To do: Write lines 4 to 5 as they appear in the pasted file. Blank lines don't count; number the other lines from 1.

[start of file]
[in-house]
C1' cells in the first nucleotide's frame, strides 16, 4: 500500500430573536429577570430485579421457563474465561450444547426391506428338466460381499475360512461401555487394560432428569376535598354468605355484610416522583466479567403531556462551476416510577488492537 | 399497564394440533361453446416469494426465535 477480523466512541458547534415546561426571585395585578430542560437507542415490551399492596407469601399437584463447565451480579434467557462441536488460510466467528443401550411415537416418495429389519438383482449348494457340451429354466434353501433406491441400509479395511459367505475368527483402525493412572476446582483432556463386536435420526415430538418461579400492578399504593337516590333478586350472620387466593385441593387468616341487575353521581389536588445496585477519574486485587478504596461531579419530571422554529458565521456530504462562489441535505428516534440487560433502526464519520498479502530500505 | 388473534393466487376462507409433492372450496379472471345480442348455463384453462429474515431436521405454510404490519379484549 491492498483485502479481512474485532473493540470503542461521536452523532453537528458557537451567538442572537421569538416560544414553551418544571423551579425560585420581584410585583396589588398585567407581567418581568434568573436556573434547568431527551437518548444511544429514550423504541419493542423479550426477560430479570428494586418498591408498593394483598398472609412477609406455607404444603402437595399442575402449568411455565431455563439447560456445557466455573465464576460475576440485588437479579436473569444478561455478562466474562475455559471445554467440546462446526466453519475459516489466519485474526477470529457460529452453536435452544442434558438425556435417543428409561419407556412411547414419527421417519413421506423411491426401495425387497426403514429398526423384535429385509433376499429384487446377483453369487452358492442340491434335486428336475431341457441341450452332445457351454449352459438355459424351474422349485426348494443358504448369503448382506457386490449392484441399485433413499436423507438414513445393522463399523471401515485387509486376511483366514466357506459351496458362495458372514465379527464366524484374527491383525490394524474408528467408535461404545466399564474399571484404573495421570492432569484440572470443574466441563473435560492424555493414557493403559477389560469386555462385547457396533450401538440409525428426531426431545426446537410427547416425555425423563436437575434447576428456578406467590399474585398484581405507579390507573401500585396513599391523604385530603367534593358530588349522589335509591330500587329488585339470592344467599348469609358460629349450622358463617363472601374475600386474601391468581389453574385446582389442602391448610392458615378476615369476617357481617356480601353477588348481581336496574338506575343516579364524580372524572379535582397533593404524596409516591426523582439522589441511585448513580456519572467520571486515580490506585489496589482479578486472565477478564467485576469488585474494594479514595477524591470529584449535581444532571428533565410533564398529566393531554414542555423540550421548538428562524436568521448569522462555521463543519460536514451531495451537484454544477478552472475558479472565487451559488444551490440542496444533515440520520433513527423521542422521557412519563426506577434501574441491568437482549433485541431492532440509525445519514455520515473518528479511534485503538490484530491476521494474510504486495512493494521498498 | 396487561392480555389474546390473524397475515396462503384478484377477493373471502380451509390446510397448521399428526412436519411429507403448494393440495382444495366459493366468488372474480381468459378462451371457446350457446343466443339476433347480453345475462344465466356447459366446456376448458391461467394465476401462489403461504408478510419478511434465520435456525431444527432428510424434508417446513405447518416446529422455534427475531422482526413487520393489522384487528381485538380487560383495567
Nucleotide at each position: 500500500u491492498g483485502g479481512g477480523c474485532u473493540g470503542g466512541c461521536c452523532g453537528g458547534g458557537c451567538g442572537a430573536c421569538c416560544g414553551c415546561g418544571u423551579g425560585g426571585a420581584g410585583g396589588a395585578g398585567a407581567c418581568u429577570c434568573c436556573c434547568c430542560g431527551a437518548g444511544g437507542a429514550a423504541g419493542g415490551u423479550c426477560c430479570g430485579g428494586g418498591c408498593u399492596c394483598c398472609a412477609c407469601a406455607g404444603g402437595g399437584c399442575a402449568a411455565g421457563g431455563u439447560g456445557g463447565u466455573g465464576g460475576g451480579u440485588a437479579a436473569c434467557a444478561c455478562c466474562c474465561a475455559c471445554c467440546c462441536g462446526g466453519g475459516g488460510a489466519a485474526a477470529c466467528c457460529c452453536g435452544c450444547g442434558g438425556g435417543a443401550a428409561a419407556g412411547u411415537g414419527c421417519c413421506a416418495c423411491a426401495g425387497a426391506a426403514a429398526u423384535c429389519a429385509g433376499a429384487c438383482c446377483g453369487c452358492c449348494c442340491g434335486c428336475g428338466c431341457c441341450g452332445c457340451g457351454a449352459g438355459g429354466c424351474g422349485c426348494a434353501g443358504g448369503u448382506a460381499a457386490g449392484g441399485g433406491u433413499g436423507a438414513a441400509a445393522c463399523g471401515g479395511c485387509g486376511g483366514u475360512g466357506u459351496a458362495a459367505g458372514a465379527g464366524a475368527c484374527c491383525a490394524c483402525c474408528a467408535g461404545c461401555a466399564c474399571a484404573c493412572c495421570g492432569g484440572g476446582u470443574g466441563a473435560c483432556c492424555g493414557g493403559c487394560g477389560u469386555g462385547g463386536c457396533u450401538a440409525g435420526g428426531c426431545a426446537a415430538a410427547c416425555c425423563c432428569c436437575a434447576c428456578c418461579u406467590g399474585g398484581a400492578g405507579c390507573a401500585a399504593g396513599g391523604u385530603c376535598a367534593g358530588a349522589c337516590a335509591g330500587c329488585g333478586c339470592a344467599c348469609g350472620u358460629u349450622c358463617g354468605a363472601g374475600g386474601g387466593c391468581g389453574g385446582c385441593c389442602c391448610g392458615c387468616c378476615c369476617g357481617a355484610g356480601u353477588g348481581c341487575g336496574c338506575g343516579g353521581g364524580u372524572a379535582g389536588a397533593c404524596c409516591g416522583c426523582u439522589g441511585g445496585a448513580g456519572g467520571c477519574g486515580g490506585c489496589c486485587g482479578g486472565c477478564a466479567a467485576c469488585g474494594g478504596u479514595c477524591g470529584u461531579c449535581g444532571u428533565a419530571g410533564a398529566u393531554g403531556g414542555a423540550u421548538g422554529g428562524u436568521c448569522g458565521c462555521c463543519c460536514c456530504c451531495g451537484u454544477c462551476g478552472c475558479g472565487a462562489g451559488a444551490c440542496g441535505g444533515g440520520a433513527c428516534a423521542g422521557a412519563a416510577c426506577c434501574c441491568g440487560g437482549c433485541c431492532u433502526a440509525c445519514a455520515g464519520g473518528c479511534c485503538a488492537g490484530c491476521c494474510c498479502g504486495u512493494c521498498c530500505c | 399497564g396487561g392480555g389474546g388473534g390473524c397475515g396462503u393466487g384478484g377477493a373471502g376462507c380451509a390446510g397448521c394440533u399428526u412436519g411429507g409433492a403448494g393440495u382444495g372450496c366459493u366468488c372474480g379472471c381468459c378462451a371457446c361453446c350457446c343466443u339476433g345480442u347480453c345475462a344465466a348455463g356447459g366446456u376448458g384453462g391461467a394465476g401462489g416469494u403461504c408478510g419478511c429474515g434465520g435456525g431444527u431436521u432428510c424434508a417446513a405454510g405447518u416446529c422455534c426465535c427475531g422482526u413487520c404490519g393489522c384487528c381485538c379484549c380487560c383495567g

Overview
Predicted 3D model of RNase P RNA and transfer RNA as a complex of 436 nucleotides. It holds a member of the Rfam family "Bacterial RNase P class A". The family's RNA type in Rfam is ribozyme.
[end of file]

Overview
Predicted 3D model of RNase P RNA and transfer RNA as a complex of 436 nucleotides. It holds a member of the Rfam family "Bacterial RNase P class A". The family's RNA type in Rfam is ribozyme.